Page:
Two thousand years later, thirty-eight college students from a nation over four thousand miles away hear the same words as they gather in the most famous church in the world: a basilica built in honor of one of those same eleven men.

On Monday morning, we officially began our orientation in Rome with Mass in the Crypt of Saint Peter’s Basilica, at the tomb of the Prince of the Apostles. As we went forward for Communion, Christ’s words to the apostles re-echoed through the chapel, and I realized that I, and each of my companions, and the Church we were standing in, were all solid, living proof that Christ has fulfilled His promise—we are members of a Church against which the gates of Hell will never prevail.

We said our farewells to Siena on Saturday morning, and turned our steps—except that we were in a bus—towards Rome. Our wonderful week of pilgrimaging was over, and we were sorry to leave a city brought to life for us by our tour guide’s colorful descriptions of Sienese life; we had seen a Eucharistic miracle, celebrated Mass in the house of Saint Catherine, and explored the many charms of the city that several saints have called home.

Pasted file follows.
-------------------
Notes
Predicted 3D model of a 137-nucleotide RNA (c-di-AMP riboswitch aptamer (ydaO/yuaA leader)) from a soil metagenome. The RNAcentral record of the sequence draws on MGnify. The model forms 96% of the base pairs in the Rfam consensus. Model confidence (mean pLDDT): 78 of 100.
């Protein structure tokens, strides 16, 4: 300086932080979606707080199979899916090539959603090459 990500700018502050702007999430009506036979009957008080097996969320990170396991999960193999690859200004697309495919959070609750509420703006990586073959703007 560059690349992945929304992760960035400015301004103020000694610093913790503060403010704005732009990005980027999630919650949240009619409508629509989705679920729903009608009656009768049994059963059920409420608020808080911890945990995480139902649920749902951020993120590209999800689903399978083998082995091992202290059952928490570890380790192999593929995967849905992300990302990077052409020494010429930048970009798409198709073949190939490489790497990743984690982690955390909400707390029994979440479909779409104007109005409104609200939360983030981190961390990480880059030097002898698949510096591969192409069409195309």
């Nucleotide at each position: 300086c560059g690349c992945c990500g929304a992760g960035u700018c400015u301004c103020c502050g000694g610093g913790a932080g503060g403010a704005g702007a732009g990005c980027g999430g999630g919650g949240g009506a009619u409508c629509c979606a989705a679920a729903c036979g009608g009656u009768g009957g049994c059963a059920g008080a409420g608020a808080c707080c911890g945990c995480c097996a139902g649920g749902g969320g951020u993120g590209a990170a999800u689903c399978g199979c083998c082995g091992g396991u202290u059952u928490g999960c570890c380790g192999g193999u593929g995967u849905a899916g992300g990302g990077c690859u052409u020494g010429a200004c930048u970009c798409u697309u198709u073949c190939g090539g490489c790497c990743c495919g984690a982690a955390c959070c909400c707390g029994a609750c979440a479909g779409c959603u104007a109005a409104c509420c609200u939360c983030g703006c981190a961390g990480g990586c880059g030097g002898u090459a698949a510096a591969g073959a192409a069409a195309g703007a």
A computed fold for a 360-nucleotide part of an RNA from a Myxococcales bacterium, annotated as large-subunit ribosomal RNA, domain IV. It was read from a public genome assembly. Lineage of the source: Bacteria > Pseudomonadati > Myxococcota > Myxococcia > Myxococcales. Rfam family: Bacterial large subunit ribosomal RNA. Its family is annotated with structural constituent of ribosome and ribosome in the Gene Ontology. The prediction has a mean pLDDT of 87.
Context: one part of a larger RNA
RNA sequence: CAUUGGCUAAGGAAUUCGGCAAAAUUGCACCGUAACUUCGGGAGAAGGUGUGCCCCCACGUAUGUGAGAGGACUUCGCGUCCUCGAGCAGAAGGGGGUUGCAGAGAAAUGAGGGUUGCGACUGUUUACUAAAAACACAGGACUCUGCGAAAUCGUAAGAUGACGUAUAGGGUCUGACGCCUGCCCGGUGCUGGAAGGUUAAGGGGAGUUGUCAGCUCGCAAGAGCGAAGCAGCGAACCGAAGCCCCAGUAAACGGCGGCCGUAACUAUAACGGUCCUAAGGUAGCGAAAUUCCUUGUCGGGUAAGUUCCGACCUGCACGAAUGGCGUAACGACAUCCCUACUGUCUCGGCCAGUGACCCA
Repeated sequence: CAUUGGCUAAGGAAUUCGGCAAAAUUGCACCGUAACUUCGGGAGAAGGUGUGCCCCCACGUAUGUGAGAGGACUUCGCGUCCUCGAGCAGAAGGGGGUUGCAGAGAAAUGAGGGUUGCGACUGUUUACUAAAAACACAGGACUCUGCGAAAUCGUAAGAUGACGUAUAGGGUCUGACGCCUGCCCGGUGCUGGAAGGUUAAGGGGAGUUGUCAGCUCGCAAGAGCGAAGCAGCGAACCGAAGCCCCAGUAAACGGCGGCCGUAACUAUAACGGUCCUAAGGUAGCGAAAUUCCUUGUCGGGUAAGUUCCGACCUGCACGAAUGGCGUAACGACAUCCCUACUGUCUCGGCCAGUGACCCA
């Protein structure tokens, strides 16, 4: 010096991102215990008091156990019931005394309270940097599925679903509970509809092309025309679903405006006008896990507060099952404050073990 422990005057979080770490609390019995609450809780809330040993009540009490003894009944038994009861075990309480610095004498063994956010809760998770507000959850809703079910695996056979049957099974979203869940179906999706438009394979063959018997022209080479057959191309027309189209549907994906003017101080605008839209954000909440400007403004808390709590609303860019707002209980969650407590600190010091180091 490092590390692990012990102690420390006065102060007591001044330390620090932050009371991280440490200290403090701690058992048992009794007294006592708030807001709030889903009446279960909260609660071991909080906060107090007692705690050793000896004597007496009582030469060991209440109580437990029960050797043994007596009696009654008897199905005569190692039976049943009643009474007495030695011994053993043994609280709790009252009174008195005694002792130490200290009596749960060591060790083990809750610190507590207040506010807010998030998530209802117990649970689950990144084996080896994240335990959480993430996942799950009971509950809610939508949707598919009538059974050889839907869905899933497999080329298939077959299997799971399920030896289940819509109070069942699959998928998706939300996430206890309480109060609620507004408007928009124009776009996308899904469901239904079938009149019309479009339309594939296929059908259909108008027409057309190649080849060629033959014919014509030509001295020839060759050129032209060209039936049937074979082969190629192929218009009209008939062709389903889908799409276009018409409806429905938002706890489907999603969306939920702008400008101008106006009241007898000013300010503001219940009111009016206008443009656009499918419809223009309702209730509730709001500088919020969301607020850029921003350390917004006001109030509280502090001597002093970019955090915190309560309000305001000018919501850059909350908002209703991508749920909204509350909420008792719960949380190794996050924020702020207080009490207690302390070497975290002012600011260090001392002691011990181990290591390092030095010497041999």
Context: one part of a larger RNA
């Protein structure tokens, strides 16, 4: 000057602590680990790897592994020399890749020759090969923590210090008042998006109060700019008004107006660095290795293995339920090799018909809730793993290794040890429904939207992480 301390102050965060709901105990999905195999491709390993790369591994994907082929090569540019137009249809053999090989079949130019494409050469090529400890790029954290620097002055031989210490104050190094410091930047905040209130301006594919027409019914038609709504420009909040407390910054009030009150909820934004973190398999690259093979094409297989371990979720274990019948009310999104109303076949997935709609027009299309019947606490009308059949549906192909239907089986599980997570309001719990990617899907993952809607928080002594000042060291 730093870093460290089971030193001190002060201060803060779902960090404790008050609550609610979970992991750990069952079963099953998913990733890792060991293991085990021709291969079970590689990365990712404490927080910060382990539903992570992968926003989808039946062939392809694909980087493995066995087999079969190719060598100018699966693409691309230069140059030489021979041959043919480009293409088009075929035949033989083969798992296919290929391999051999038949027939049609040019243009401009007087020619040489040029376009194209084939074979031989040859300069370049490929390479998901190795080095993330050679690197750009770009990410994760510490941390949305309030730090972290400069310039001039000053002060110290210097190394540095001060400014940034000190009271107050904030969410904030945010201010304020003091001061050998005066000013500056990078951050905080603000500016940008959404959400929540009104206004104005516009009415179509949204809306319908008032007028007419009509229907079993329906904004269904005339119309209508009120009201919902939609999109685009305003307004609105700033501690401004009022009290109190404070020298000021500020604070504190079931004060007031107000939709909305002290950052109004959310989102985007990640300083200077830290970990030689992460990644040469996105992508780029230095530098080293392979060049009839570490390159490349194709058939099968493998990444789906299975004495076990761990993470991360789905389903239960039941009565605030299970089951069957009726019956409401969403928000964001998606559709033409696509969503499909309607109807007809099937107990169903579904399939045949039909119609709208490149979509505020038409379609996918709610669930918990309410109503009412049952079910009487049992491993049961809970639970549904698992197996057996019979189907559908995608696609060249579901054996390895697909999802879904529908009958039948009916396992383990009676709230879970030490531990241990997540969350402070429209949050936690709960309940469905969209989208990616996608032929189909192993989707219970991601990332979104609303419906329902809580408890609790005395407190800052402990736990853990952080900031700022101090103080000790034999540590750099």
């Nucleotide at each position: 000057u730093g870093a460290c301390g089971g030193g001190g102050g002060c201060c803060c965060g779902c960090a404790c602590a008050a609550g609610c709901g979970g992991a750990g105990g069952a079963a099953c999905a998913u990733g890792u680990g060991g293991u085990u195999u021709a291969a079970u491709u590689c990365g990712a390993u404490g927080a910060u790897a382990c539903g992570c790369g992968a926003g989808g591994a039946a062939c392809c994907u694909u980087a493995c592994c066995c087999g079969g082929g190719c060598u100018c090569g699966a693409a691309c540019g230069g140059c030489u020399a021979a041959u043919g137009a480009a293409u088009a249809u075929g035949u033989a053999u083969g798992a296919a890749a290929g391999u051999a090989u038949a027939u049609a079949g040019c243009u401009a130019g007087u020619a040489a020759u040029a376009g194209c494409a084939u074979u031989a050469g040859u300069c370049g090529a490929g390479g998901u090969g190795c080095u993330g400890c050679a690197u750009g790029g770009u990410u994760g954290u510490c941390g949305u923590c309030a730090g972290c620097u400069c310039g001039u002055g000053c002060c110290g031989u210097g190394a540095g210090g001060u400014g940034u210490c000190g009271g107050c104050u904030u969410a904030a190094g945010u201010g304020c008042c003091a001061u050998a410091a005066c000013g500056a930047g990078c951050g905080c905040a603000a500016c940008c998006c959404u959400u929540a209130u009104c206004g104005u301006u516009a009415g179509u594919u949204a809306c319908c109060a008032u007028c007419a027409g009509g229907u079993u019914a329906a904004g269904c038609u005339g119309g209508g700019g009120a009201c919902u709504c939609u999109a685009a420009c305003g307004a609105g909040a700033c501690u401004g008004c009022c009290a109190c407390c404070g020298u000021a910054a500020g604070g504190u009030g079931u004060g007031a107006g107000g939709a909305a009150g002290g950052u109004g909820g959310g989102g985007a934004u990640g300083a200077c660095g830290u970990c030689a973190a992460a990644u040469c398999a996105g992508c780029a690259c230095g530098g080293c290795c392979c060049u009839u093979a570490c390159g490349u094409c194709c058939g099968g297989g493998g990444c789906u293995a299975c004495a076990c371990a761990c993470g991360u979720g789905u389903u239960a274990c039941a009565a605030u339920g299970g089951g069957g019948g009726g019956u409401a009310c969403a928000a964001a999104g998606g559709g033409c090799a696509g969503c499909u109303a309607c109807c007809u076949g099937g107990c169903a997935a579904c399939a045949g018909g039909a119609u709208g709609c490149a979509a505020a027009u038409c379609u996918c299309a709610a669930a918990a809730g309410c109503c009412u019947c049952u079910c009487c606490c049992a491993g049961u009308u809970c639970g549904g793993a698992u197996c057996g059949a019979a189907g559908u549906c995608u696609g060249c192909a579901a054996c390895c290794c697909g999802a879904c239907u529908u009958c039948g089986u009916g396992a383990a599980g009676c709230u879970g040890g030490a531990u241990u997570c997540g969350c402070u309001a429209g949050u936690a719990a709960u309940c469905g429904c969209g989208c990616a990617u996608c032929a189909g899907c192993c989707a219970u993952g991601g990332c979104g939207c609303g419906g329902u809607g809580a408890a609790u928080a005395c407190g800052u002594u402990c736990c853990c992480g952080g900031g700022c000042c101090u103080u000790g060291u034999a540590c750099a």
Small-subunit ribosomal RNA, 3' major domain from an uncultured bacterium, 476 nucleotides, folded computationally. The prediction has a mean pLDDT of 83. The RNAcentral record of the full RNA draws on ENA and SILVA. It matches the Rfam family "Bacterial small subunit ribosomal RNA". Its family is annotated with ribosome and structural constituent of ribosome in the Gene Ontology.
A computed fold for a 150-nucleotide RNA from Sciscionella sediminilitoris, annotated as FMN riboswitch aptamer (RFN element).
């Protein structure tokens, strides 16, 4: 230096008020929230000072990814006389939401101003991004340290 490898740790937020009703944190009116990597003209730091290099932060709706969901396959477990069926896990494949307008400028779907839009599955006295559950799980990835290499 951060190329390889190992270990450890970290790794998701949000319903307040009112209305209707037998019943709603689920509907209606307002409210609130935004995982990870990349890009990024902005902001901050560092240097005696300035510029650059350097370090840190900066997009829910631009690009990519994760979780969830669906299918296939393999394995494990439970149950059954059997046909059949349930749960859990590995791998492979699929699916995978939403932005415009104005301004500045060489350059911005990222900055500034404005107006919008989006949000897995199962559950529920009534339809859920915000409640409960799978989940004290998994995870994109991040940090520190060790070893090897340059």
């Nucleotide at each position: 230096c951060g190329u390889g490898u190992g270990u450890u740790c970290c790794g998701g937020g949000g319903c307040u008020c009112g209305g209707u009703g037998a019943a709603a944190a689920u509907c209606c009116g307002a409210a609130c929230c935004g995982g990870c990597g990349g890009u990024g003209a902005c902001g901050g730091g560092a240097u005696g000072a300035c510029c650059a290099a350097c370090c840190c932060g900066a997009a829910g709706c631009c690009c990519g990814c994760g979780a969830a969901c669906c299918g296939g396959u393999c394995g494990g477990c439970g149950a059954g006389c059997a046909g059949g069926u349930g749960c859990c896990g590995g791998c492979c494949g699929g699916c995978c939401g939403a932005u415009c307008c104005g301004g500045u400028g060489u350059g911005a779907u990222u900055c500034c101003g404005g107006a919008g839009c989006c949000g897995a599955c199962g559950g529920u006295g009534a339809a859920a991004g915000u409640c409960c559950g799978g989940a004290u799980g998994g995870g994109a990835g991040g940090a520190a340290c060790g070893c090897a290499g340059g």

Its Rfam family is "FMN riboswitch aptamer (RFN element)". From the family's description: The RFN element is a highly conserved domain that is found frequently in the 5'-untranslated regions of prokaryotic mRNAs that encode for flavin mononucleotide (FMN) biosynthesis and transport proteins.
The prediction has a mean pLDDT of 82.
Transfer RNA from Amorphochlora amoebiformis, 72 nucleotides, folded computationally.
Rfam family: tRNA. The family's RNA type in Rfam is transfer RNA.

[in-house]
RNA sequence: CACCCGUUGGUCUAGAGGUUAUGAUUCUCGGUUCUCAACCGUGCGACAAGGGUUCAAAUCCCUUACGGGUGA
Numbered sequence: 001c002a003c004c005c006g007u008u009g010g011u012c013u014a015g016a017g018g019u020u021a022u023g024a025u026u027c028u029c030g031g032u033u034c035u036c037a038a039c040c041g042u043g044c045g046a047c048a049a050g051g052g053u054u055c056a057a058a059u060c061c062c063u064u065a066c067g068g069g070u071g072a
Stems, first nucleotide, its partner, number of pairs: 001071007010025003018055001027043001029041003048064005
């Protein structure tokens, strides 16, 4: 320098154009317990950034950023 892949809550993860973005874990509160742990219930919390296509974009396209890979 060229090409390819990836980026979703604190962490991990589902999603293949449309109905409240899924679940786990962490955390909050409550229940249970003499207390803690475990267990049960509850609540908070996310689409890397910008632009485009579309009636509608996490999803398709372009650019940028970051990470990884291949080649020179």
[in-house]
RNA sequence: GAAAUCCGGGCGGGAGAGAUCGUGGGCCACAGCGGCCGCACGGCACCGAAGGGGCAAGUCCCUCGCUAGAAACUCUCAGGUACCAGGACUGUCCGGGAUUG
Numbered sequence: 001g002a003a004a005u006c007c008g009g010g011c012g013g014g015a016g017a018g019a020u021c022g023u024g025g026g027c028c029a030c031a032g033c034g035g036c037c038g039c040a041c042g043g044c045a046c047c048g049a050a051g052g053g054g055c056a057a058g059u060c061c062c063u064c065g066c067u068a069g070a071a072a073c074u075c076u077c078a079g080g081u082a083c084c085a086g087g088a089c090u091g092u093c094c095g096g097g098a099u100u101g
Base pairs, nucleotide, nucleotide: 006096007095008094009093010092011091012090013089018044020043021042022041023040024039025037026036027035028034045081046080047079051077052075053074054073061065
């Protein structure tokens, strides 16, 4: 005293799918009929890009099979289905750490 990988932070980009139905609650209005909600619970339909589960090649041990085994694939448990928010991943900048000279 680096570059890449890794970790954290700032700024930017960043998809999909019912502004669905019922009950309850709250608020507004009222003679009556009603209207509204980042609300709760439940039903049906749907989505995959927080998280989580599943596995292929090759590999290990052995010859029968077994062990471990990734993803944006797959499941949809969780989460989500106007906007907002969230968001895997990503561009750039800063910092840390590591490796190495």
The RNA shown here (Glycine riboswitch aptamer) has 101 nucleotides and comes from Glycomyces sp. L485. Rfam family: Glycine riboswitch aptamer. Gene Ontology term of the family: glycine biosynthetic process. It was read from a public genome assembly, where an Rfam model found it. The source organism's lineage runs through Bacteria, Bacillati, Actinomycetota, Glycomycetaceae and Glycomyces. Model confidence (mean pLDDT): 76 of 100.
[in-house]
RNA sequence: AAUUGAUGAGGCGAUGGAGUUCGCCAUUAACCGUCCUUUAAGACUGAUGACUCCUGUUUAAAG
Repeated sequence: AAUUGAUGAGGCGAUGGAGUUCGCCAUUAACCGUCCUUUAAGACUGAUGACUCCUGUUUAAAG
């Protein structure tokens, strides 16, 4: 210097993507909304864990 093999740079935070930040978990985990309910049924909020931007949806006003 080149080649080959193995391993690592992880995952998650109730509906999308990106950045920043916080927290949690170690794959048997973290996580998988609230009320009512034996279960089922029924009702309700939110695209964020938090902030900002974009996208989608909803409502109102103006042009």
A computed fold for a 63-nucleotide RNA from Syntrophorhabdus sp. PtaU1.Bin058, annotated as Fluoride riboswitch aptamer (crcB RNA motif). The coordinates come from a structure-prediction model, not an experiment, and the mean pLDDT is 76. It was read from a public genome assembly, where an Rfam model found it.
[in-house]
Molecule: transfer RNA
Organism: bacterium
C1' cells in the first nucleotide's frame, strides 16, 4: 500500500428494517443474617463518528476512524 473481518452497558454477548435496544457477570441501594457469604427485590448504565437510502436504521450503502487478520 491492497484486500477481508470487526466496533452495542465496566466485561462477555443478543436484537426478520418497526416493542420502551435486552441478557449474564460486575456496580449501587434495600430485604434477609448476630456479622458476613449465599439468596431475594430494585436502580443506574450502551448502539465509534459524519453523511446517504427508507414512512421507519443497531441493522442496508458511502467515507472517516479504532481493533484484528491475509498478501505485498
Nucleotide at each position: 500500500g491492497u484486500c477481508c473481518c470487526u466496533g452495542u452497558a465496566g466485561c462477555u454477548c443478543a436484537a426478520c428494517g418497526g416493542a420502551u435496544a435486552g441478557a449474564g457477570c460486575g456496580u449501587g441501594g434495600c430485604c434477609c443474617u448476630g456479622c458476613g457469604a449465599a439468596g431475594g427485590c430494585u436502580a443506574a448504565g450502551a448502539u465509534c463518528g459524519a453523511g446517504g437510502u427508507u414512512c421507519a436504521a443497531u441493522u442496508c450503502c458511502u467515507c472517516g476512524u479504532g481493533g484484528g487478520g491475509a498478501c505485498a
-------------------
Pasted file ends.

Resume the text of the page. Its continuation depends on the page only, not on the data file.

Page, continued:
However, despite our regret over Siena, many of us breathed a sigh of relief at the thought of settling down in Rome. With our pilgrimage-week at an end, it seemed as though we were going home. Of course, in more ways than one, Rome really is our home, and it’s not just because we happen to live here. It’s because this city is the center of the Church to which we belong, because it is a city sanctified by the countless saints that have walked its streets, and most of all, because it is where our father—il papa, the pope—lives.

The angelus seen and heard by students in Rome last Sunday. (Video jumps to English part of the Pope's address.)
As He fulfills his promise to remain always with His Church, Christ has indeed blessed us in the loving father and faithful shepherd who is Pope Benedict. On Sunday, I saw him for the first time—a tiny white figure, standing at a high window, looking out over St. Peter’s Square. As he lead the assembled crowd in praying the Angelus, and imparted his blessing, the voice of this one man reverberated through the surrounding streets, just as his words of wisdom and light echo throughout the world.